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Eur J Neurosci. 2001 Jul;14(1):10-8.

N-methyl-D-aspartate receptor-mediated increase of neurogenesis in adult rat dentate gyrus following stroke.

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Section of Restorative Neurology, Wallenberg Neuroscience Center, BMC A11, University Hospital, SE-221 84, Lund, Sweden.


Neurogenesis in the adult rat dentate gyrus was studied following focal ischemic insults produced by middle cerebral artery occlusion (MCAO). Animals were subjected to either 30 min of MCAO, which causes damage confined to the striatum, or 2 h of MCAO, which leads to both striatal and cortical infarction. When compared to sham-operated rats, MCAO-rats showed a marked increase of the number of cells double-labelled for 5-bromo-2'-deoxyuridine-5'-monophosphate (BrdU; injected during 4-6 days postischemia) and neuronal-specific antigen (NeuN; a marker of postmitotic neurons) in the ipsilateral dentate granule cell layer and subgranular zone at 5 weeks following the 2 h insult. Only a modest and variable increase of BrdU-labelled cells was found after 30 min of MCAO. The enhanced neurogenesis was not dependent on cell death in the hippocampus, and its magnitude was not correlated to the degree of cortical damage. Systemic administration of the N-methyl-D-aspartate (NMDA) receptor blocker dizocilpine maleate (MK-801) completely suppressed the elevated neurogenesis following 2 h of MCAO. Our findings indicate that stroke leads to increased neurogenesis in the adult rat dentate gyrus through glutamatergic mechanisms acting on NMDA receptors. This modulatory effect may be mediated through changes in the levels of several growth factors, which occur after stroke, and could influence various regulatory steps of neurogenesis.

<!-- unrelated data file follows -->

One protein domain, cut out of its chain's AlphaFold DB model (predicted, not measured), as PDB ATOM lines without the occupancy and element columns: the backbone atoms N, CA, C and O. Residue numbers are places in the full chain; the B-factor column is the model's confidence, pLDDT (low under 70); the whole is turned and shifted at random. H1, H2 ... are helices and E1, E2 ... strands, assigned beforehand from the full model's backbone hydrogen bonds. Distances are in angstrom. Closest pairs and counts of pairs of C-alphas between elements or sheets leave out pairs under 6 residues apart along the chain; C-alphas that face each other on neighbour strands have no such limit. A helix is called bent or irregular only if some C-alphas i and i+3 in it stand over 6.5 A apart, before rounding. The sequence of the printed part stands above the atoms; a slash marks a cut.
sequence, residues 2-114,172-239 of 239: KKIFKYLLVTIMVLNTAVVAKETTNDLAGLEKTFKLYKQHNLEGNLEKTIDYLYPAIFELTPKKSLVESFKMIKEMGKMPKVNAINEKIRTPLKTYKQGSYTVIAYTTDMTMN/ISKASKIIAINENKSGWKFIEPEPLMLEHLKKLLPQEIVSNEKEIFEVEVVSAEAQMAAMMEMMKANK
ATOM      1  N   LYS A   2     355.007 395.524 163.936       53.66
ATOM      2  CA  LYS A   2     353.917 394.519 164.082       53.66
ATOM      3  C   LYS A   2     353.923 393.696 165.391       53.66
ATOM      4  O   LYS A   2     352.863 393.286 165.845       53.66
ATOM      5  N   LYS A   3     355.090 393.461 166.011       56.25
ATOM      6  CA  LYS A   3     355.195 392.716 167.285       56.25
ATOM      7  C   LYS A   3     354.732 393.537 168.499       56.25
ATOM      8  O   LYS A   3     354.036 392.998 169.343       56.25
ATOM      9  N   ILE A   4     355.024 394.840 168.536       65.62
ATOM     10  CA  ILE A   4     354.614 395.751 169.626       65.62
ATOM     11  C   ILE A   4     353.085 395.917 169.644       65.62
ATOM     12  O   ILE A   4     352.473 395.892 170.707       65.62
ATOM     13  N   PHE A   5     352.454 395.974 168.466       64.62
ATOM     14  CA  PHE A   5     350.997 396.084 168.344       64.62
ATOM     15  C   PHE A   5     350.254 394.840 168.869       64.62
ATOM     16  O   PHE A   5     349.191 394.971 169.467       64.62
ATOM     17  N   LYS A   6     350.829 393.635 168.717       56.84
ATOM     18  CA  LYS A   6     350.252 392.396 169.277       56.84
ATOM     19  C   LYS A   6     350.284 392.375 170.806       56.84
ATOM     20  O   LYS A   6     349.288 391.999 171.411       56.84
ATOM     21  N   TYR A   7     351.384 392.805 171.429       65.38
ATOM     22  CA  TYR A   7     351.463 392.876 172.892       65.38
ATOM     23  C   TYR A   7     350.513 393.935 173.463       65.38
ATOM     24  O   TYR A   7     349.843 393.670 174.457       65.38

[Indexed for MEDLINE]

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